Drs. Melanie Holcomb and Barbara Drake Boehm, co-curators of the exhibition, will survey the works on display and discuss the importance of this period in the history of Jerusalem and its diverse communities. CLICK HERE TO DOWNLOAD A FLYER.

2016-11-poetryevening-001THURSDAY, NOVEMBER 17 • 7PM

An Evening of Poetry. American-Armenian poets Dana Walrath, Shahé Mankerian and Lola Koundakjian will read from their works in English and Armenian.

DANA WALRATH was a 2012-2013 Fulbright Scholar in Armenia, where she completed her first book, Like Water on Stone, a verse novel about the Armenian Genocide, loosely based on the story her grandmother. LOLA KOUNDAKJIAN reads regularly at the Zohrab Center. She has read her works internationally and published them in several translations. She is the founder of the Armenian Poetry Project. SHAHÉ MANKERIAN is co-director of the Los Angeles Writing Project and an award-winning educator. He was the first place winner of the 2012 “Black and White” anthology series from Outsider Press. His poems have been published in numerous literary magazines.

Copies of the poets’ recent books will be available for sale. CLICK HERE TO DOWNLOAD A FLYER.

All events take place at the Diocese of the Armenian Church, 630 2nd Avenue, New York and begin at 7PM. All are welcome. Admission to the Evening of Poetry is $5. Students with ID are free. All other events are free and open to all. A reception and conversation follows each event.

For further information contact the Zohrab Center at zohrabcenter@armeniandiocese.org or (212) 686-0710.

 

Treasures from the ZIC: Childhood Marks of Future Renown

Occasional posts spotlighting extraordinary items from the Zohrab Information Center’s holdings and collections.

Պատմութիւն Երուսաղէմի History of Jerusalem by Dikran Savalaniants, published in Jerusalem in 1931.
Պատմութիւն Երուսաղէմի History of Jerusalem by Dikran Savalaniants, published in Jerusalem in 1931.

There are always plenty of books, journals, newspapers and other materials waiting to be sorted through and catalogued in the Zohrab Information Center. The work can be tedious but we stumble upon treasures every day.

While rummaging through a back room recently, I happened upon a hefty, beautifully leather-bound book that caught my eye. Entitled Պատմութիւն Երուսաղէմի [History of Jerusalem], it was written in Classical Armenian by a certain Dikran Savalaniants, translated into Modern Armenian by Bishop Mesrob Nshanian, and published by the Saints James Press of the Armenian Patriarchate of Jerusalem in 1931.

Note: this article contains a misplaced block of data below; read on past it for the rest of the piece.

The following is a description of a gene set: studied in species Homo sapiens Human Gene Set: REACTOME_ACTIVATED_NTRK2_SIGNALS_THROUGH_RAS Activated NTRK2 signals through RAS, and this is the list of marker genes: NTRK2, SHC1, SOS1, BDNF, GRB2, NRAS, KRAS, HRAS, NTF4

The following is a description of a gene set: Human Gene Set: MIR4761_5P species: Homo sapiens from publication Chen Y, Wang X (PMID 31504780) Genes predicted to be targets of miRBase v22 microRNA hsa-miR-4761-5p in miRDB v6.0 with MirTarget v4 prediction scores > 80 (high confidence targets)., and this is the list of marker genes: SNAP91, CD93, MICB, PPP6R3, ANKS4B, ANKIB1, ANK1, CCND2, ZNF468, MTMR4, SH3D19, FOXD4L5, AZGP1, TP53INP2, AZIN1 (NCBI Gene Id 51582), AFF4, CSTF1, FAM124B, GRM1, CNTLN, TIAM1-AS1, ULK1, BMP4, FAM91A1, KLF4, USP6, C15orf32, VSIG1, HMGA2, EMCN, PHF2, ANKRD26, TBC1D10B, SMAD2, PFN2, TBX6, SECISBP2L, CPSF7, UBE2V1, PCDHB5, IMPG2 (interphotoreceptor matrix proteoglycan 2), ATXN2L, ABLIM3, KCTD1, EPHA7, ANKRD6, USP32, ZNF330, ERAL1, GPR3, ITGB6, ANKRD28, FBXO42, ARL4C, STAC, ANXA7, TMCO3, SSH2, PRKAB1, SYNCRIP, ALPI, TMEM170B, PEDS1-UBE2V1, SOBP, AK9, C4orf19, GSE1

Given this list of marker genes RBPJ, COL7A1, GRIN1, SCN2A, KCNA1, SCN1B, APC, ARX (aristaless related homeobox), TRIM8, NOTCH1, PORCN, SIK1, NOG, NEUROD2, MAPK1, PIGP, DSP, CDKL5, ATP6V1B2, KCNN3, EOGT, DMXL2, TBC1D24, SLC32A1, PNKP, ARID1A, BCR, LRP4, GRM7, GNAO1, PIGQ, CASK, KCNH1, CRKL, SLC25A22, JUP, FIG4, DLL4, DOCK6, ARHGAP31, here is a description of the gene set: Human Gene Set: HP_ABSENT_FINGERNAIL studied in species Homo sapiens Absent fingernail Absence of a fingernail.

Paging through the nearly 1400-page work, I discovered a very serious study of the ancient Armenian presence in Jerusalem, packed with detailed documentation concerning Armenian property holdings, and Armenian relations with the changing overlords of Jerusalem across the ages. The book even includes a register of Armenian inscriptions found all over Jerusalem and the Holy Land, dating back to the first millennium.

So gathering dust on a low-lying shelf was a world-class historical study in a language unknown to historians, authored by an obscure intellectual, translated by a forgotten Armenian bishop in a dusty third-world monastery. A precious inheritance in search of its rightful heirs.

Tork3
Avedis Manoogian’s
Jerusalem
Seminary

Thumbing back to the title page I found a message handwritten by a past owner of the book. Scrawled in a young child’s clumsy script in bright red ink in the upper right corner I read: Աւետիս Մանուկեան [Avedis Manoogian]. On the very next page, as if to remove anyone’s doubt as to the owner of the precious book, the boy had inscribed again: Աւետիս Մանուկեանի. Երուսաղէմ. Ժառ. վարժ. [Avedis Manoogian’s. Jerusalem. Seminary.]

Who was this precocious, young seminarian? None other than the future Archbishop Torkom Manoogian, whose baptismal name was Avedis. Born in 1919, Manoogian would have been barely 12 years old when Savalaniants’ landmark book was published just footsteps from the Seminary classroom where the future Archbishop would have recently arrived. Just 8 years later, at the tender age of 20, Manoogian would be ordained a priest and abegha [monk] of the Armenian Patriarchate, being renamed Torkom after his teacher, the great Patriarch Torkom Koushagian.

The tender seeds of greatness are all around us.

Archbishop Manoogian passed away in late 2012 following a long and distinguished ministry as pastor and later Primate of the Eastern Diocese of the Armenian Church of America, and capped by his tenure as Armenian Patriarch of Jerusalem. A memorial service and celebratory tribute for the Patriarch will be held at St. Vartan Armenian Cathedral in New York on Sunday, February 9, 2013. All are warmly invited to attend. For further information and promotional materials visit the website of the Eastern Diocese.

–Fr. Daniel Findikyan